‘Entrepreneurship’ is so popular a term globally today. And indeed, it should be. But like all popular concepts, there is the risk of it becoming a cliché (remember frequently used phrases like ‘captains of industry’, ‘sustainable development’, ‘total quality management’?).
The problem with clichés is that they can be clever talk about nothing. Hot air! Thus, we must go back to defining who an entrepreneur is.
A person who has possession of a new enterprise, venture or idea and assumes significant accountability for the inherent risks and the outcome is an entrepreneur. Notice that the key words are new, venture and idea.
Someone is considered entrepreneurial if s/he exhibits type of personality and is willing to take upon herself or himself a new venture or enterprise and accepts full responsibility for the outcome.
So, entrepreneurship could be said to refer to a group of personal outlooks which lead to innovative practice of identifying and/or creating opportunities, then acting to manifest those opportunities in a productive way.
Three key things stand out; mindset, actions and process. Mindset determines the way we respond to various environmental stimuli. For an entrepreneurial thinker, a problem is but a challenging opportunity.
Your frame of mind determines whether you see your glass as half empty or half full and your attitude sets you forth on the road you take in dealing with matters as they arise.
While we all have brilliant ideas stacked up in our minds, it is the steps you take to transform these ideas into reality that makes you entrepreneurial. Do you make suggestions and champion the improvement of service delivery in your department?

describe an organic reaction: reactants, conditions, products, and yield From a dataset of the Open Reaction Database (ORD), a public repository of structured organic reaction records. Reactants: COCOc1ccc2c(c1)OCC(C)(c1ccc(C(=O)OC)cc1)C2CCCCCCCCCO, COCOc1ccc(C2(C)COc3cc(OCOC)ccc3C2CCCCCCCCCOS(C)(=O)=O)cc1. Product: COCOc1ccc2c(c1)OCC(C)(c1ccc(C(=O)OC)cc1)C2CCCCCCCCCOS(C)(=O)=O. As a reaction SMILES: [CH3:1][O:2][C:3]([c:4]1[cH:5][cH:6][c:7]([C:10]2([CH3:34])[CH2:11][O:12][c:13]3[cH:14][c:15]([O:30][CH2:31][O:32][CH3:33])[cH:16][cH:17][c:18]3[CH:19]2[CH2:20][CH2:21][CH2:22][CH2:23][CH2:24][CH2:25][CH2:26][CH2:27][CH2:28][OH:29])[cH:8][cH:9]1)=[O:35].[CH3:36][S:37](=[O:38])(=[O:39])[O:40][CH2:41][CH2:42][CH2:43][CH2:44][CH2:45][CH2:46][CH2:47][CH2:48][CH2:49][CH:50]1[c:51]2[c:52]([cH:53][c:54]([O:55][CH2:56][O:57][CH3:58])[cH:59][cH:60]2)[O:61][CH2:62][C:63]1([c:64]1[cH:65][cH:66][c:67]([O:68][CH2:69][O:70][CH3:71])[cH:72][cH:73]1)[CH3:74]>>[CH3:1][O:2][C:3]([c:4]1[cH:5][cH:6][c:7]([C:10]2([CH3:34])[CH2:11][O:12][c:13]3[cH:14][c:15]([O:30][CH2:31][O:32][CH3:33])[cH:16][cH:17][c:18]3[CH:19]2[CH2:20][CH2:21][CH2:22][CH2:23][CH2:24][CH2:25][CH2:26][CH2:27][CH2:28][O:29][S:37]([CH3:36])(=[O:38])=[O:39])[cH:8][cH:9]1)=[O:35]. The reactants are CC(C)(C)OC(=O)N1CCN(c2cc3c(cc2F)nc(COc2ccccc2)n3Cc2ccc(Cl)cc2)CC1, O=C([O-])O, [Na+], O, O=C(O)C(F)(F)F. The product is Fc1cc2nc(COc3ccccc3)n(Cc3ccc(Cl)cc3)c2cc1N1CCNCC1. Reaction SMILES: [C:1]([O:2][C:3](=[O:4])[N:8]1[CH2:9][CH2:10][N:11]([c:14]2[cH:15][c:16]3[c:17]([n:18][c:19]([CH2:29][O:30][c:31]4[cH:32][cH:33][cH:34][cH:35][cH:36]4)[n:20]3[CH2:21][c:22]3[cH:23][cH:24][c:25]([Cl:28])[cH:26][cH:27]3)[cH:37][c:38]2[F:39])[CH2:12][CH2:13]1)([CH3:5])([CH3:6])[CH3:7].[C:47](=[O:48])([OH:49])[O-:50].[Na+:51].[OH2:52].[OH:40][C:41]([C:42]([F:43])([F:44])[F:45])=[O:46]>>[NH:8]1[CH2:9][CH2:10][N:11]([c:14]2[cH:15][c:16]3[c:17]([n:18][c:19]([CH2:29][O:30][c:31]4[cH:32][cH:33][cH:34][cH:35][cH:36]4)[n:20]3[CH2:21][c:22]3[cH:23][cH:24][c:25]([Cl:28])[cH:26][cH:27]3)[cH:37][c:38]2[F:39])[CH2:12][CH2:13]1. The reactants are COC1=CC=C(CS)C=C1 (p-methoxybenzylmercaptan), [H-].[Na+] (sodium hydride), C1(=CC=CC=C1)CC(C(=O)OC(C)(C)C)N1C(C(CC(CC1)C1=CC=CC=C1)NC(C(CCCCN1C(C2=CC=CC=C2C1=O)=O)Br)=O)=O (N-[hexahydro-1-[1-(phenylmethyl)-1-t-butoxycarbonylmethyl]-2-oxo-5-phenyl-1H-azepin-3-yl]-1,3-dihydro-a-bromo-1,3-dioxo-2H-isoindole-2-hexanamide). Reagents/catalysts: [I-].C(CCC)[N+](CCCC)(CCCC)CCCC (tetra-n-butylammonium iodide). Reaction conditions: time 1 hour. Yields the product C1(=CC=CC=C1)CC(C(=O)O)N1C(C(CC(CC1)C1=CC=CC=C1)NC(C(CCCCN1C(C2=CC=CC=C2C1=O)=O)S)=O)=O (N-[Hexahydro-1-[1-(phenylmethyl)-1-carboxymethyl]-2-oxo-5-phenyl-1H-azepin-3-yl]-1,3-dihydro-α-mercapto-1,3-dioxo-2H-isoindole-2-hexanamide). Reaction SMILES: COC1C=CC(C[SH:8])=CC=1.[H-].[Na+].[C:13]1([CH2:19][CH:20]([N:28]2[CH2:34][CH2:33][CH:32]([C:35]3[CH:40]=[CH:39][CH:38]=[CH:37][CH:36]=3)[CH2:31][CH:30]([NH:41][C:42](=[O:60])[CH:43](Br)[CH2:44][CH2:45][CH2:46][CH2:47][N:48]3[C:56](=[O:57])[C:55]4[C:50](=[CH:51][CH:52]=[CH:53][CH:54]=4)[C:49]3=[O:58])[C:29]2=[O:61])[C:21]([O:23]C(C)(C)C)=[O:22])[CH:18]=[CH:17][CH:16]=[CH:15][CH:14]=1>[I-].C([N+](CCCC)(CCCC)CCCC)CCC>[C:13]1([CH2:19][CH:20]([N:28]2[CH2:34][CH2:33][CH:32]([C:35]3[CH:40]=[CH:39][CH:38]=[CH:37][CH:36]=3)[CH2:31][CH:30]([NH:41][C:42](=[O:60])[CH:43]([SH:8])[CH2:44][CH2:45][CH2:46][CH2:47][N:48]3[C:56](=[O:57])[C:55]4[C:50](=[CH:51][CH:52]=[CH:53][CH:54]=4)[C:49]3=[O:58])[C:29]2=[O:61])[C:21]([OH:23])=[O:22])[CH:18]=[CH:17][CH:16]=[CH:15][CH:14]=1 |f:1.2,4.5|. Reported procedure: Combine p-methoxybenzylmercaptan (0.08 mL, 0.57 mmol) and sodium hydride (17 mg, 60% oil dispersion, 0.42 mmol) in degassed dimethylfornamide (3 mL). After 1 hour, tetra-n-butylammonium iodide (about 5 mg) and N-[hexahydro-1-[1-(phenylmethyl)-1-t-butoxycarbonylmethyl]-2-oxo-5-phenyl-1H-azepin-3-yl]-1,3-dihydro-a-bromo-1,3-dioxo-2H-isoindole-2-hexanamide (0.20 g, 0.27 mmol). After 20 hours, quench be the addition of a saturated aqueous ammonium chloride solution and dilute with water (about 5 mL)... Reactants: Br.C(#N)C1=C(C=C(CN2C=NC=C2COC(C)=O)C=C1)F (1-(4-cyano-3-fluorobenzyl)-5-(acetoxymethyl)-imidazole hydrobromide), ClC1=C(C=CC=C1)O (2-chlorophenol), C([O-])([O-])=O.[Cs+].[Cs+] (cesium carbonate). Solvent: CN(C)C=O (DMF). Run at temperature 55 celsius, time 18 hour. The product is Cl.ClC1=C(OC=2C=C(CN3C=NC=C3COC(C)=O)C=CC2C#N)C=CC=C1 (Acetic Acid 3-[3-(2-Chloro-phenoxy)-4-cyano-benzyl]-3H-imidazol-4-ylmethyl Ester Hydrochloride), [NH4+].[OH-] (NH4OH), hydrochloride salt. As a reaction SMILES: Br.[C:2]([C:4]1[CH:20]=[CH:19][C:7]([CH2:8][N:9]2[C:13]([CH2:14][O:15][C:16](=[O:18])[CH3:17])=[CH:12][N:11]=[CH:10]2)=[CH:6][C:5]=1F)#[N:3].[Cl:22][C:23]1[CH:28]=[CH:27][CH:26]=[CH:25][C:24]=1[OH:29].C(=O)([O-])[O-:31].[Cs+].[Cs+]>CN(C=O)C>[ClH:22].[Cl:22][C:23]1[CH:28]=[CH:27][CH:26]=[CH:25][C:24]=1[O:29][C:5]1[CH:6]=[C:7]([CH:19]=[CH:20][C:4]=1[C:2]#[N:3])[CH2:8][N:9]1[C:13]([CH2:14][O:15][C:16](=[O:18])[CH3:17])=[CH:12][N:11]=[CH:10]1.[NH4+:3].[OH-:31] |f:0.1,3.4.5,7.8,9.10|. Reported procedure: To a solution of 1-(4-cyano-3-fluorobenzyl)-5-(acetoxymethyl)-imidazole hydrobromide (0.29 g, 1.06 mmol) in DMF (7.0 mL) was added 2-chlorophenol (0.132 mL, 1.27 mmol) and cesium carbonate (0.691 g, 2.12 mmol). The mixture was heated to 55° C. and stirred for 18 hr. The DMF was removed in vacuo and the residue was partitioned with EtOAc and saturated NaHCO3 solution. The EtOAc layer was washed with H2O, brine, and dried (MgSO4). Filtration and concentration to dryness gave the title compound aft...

One of the downsides of the information age is that people expect everything to work out in an instant, pap! Entrepreneurial thinkers hang in there even when the ideas do not bear fruit immediately. They improve on mistakes and work towards the objective.
Creativity is a key quality that an entrepreneurial thinker must possess. A creative thinker has a restless mind. S/he spends time and effort and extending the mind to come up with something that never existed before or a new way of doing things. It is not setting out to be like someone else. The world is full of ‘copy and pastes’ already.
A dose of kichwa ngumu (literally, hardheadedness) is necessary. You must ignore doomsayers and stereotypes. Subconsciously, all negative statements go into killing your self-assurance and belief.
To succeed, you must learn to ignore a lot of what people say about the economy, the capital requirement and the market requirements for instance. But mostly you must get ntabwobishoboka (it is impossible) out of your lexicon.
Mostly, we imagine that people perceive us just like we perceive ourselves. Well, they don’t. To borrow from legal jargon; justice must be done and must be seen to be done. All the good you are doing must be seen and publicised. This could be in the form of a motivated corporate social responsibility. This impression of the image you build of you and/or your business is a key determinant of success.
In his book ‘Winning’, Jack Welch says a successful enterprise demands nothing less than total focus of energy, ideas and efforts to succeed.
If you stretch yourself between several ideas and occupations, you may still become successful to some extent.
But the full potential of any of your ideas or enterprises will never be fully achieved. Focus develops the expertise you need to be successful where others fail. You will develop insights that enable you to be way above average in your work.
As an employee, possessing these qualities will help you improve your performance and enhance your productivity at work. This is a sure way of going up quickly in the corporate ladder.
Can an employee be an entrepreneur? Yes, right from day one on the job. Indeed an outstanding employee should be entrepreneurial in her/his thinking
Sam Kebongo teaches entrepreneurship at Rwanda Tourism University College. He also is a Director at Serian Ltd that provides skills and business advisory services consultancy. Email:email@example.com